Everything I learned about parenting, I learned at the card tables

Before my children were born, we spent a good amount of time in the casinos.  I prefer poker.  But I also spent my fair share of time at the black jack and Paigow tables.

Sadly, our gambling escapades are few and far between nowadays.

But while I’m still figuring out this whole parenting thing on a daily basis, I have found that the tips I gleaned from my card playing days have come in handy over the past few years.   In reality, there are a lot of random parallels between parenting and playing cards.

You can’t win unless you put your money into the pot.  This is especially true for us.  We were married for seven years before we had kids.  We had always planned on having children, but the timing was never absolutely perfect.  Finally, we just decided to push all in.  And, looking back, I can’t believe it took us that long to get in the game.

Sometimes you’ll hit the jackpot.  You’ll have the days chock full of you’re-the-best-mommy-ever’s, i-love-you’s and this-is-the-best-dinner-i-ever-had’s.

And other days, you’ll feel like you’re getting the bad beat in the parenthood department.  Those are the days rife with the you’re-soooo-mean’s, i-want-daddy-instead’s and this-dinner-smells-like-zebra-poop’s.

When the bad beats come, you’ll feel like walking away from the game.  Quitting.  And then you’ll feel awful for ever thinking that.  Because you love poker your kids with all of your heart.  So you ante up for another round.

The free cocktails can make you play a little looser.  And enjoy the game a little more.

The free cocktails can lead to other things as well.  (See also: “What happens in Vegas, doesn’t always stay in Vegas.”)  Maybe not immediately, but 9 or 10 months down the road.  Just sayin’.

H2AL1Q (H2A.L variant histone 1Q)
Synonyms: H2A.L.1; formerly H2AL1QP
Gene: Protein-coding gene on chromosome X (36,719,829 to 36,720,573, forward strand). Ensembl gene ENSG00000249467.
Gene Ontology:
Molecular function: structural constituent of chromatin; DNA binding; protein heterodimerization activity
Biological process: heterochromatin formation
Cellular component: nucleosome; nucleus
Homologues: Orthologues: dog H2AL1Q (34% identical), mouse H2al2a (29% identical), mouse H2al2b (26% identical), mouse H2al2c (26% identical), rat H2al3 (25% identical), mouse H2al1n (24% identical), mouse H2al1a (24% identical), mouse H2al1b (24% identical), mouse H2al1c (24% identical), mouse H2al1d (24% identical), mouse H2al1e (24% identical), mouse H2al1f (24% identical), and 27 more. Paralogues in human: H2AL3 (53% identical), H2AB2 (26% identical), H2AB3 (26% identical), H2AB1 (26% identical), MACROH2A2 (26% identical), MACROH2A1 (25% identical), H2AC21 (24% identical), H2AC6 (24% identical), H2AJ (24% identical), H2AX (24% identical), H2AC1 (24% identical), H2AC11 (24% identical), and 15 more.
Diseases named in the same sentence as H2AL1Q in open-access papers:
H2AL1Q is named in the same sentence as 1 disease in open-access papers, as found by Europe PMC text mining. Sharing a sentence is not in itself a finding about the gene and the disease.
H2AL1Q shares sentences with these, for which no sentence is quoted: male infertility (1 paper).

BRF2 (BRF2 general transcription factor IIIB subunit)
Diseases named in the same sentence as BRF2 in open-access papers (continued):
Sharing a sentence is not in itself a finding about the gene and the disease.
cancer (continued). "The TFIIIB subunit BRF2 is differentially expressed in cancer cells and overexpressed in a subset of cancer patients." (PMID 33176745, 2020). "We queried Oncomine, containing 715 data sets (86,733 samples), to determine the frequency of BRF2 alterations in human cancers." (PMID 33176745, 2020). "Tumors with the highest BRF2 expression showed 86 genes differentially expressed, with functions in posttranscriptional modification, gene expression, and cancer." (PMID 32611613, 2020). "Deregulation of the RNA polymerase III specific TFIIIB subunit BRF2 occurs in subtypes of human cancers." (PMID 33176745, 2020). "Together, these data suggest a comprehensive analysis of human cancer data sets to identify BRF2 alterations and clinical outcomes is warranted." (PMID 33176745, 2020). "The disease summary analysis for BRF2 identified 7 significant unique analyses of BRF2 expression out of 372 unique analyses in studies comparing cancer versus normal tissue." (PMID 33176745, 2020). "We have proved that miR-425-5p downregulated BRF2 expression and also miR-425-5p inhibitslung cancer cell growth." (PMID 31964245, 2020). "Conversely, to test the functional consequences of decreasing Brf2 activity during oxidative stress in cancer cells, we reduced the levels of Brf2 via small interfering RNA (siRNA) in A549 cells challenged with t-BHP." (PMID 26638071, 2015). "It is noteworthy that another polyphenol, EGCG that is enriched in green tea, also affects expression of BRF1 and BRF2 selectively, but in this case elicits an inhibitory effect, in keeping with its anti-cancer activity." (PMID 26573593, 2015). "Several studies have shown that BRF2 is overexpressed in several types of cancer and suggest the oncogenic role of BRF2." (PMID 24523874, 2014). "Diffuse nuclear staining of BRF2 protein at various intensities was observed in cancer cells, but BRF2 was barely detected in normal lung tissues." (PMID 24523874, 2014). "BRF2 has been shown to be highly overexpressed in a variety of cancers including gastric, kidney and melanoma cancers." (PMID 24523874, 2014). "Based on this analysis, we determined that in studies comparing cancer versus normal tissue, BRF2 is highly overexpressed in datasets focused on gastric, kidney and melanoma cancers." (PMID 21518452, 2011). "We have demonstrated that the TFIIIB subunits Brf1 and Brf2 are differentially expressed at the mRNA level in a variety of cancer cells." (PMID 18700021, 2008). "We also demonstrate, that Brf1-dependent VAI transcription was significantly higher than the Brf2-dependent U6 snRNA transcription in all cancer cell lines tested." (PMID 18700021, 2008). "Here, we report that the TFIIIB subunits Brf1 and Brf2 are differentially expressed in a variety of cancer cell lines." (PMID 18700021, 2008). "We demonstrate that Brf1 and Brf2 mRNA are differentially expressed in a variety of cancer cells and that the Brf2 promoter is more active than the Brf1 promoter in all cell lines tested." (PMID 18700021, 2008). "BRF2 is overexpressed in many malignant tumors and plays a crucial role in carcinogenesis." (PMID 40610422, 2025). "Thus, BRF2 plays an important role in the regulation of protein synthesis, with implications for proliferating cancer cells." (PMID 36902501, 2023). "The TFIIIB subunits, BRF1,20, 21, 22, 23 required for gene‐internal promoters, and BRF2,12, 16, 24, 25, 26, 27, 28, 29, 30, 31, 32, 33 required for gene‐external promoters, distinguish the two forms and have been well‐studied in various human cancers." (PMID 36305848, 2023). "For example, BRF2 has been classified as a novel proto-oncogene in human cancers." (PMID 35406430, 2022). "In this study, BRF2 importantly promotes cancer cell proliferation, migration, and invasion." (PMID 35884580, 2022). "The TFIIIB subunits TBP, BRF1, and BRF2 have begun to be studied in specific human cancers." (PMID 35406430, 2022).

There’s always going to be another player at the table who criticizes the way you play.  In poker, you can just ignore them, and gloat in the fact that your chip stack is bigger than theirs.  In the game of parenthood, the criticism stings a littler harder.  Just remember you’re holding a different set of cards then they are.  You play your hand, and they play theirs.  In the end, you’re both on the same side of the table.

You’ll make mistakes.  Lots of ’em.  Don’t dwell on them.  ‘Cause if you do, you’ll start playing on tilt, which is never a good thing.  Mistakes can be learning experiences.  How else would you figure out that feeding your child blueberries before doing airplane rides around the living room was a very, very bad idea?

As soon as you think you’ve got parenthood figured out, you may decide to double down.  And, if you’re lucky, you may get dealt another kiddo.  If this happens?  Rest assured, everything you ever thought you learned from the first go-around will promptly be thrown out the window… because no two hands of cards ever play out exactly the same way.

You’ll pick and choose your battles.  You’ll find yourself compromising in areas you never thought you would. As Kenny Rogers said so eloquently, you’ll learn when to hold ’em… as well as when to fold ’em.  Sometimes you’ll walk away from a battle with your children.  And, sometimes, you’ll run.